always something new to discover.
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Sea Life

Bottlenose dolphin (c) Sean Morris

Except by a small number of sport divers and keen enthusiasts, the wonders of our underwater coast surrounding the island go relatively unexplored. Below the waves lives a vast array of creatures, thriving in the diverse habitats from lush green laminarian kelp forests, to the crashing turbulent waters around our cliffs. Kelp forests, which consists of large kelp plants (large brown seaweeds really) such as oarweed, cuvie and dabberlocks, have been described as the Scottish equivalent of the tropical coral reefs as they provide a three-dimensional living space for many organisms, from starfish and sea anemones to sponges and sea squirts. And here in these rich feeding areas, European otters and black guillemots forage for fish and crabs. You can get a glimpse of this underwater world from the shore if you peer into any rock pool (Harris is especially good); here you will see a variety of animals, some of which cannot survive drying out at low tide.

Basking Shark (c) Mike Werndly

On Rum you’re never far from the sea, so if your walk takes you out near the coast, keep an eye out for the larger marine specialties of the area, including the second largest fish in the world, the basking shark. Depending on the year, this species is sometimes quite abundant in the sheltered bays and inlets as it feeds close to the surface. 

One or two sightings of the bizarre looking sunfish are recorded most years. This is a warm water species that migrates northward to take advantage of jellyfish blooms as summer sea temperatures rise. It has the appearance of a flattened disc and has no real real tail and can reach up to 11 feet. Both grey and common seals are also quite abundant around the coast, with Loch Scresort, Caves Bay and Papadil being good places to watch for them.Grey Seal Pup (c) Sean Morris

Our ferry, the MV Loch Nevis makes a great platform on which to observe the many cetaceans (whales and dolphins) that are usually found around the Rum coast in the summer months, so keep a keen eye out on your voyage to and from the island. Minke whales, which can measure up to 7-9 metres are fairly abundant most years, as are short- beaked common dolphins and harbour porpoise. Pods of bottle-nosed dolphins are not infrequent either most years and a few orcas or killer whales are observed most years too. Rarer species which are sometimes spotted in the waters around the Small Isles include Risso’s dolphin, Atlantic white-sided dolphin and humpback whale. Also, check out recent cetacean sightings in the area on the Hebridean Whale and Dolphin Trust website.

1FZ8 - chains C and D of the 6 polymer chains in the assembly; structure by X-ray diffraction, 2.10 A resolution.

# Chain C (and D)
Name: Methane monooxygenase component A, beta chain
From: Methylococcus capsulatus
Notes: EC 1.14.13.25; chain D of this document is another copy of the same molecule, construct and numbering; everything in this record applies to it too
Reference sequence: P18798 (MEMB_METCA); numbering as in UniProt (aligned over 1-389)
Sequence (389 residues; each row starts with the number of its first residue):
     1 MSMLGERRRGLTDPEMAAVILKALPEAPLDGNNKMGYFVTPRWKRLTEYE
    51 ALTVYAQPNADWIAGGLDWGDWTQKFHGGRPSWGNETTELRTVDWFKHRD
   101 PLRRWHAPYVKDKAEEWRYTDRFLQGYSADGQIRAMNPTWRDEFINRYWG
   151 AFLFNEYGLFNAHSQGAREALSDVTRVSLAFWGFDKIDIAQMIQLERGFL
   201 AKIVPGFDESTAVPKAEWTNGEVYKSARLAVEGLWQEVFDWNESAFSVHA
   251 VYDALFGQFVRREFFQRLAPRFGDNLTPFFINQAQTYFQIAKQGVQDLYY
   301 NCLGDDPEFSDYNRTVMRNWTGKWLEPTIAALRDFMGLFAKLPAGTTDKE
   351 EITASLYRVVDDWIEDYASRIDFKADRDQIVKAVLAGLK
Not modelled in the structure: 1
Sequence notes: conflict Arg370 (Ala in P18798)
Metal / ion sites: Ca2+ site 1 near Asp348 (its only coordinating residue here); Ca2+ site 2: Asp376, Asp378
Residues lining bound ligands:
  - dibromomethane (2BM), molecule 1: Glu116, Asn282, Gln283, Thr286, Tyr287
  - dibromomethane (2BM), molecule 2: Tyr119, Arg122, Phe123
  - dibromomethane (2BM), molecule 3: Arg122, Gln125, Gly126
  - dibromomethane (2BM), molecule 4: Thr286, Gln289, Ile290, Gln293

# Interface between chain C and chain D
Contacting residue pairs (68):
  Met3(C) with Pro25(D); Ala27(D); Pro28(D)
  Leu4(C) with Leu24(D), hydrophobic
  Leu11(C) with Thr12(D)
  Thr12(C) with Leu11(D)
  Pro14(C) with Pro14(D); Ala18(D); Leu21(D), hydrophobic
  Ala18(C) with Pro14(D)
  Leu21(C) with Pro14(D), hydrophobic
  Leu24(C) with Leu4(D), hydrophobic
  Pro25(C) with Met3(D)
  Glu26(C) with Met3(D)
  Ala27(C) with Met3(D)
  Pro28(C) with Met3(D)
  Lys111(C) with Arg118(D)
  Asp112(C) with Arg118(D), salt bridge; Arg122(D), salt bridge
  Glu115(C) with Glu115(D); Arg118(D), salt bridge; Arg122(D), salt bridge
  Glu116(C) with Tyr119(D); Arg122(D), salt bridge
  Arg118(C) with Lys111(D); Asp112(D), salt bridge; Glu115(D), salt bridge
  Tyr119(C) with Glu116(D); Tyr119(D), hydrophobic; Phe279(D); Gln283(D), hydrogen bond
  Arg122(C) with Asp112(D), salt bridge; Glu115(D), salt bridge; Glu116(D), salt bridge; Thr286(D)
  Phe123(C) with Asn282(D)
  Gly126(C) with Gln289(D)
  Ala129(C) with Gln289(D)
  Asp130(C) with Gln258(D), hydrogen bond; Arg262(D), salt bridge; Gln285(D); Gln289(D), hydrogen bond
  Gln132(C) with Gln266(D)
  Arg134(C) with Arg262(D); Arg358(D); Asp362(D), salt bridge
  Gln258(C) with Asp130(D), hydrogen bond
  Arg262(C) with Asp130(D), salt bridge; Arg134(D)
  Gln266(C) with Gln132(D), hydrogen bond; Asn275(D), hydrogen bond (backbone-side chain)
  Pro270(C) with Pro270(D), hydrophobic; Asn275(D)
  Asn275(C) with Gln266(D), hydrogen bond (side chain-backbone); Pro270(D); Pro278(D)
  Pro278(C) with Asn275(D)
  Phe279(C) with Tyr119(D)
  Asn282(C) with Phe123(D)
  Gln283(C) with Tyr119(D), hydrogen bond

During underwater surveys by Marine Scotland in the Sound of Canna (west side of the island), 100 individuals of the extremely endangered fan mussel and other priority marine features, such as northern feather star and burrowing anemone have been discovered recently. These species are particularly vulnerable from the damaging activities from trawl netting. As the Scottish Government have been identifying sites for Marine Protected Area (MPA) status under the Marine (Scotland) Act, these finds practically assure MPA protection for part of our coast in the near future from. Please see our News Section for further information.

Orca (c)  Ronnie Dyer

Whales, Dolphins and Porpoises - SNH Booklet
Seals - SNH Booklet
Kelp Forests SNH Booklet - SNH Booklet
Basking Shark Hotspots - SNH Leaflet which includes a great hotspot near Rum and Canna
Maerl Beds - SNH Leaflet a fragile coral-like seaweed habitat which occurs very close to Rum

Further Reading

For info about books and resources, please visit our Further Reading section

isle of rum ... always something new to discover.
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